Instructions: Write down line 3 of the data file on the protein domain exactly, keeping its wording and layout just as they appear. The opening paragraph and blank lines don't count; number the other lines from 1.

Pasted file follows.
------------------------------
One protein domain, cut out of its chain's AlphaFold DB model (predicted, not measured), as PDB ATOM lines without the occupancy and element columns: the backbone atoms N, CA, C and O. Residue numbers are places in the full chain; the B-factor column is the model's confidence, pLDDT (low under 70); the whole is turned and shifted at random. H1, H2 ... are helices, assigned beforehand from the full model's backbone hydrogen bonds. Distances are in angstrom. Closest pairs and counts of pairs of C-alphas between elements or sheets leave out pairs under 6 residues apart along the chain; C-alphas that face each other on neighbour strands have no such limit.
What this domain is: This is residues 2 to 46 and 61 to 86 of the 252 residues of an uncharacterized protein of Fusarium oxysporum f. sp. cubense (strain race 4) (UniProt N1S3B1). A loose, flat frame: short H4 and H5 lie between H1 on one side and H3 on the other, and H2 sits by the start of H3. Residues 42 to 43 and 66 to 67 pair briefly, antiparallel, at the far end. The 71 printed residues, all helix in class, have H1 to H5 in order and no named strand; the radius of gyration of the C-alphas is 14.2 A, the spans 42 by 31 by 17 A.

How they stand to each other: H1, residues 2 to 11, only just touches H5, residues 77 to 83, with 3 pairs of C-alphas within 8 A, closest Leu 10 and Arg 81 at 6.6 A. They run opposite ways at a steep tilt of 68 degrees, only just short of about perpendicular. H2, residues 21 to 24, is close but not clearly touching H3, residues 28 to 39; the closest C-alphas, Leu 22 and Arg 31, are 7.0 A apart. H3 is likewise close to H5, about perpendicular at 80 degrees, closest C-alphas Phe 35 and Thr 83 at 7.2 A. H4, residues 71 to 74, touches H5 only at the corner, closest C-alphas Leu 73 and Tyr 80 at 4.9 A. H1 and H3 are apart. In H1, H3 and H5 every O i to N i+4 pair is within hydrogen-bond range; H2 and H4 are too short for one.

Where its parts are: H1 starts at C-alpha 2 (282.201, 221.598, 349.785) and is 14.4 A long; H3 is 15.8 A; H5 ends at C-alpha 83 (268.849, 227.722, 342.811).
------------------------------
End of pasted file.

Where its parts are: H1 starts at C-alpha 2 (282.201, 221.598, 349.785) and is 14.4 A long; H3 is 15.8 A; H5 ends at C-alpha 83 (268.849, 227.722, 342.811).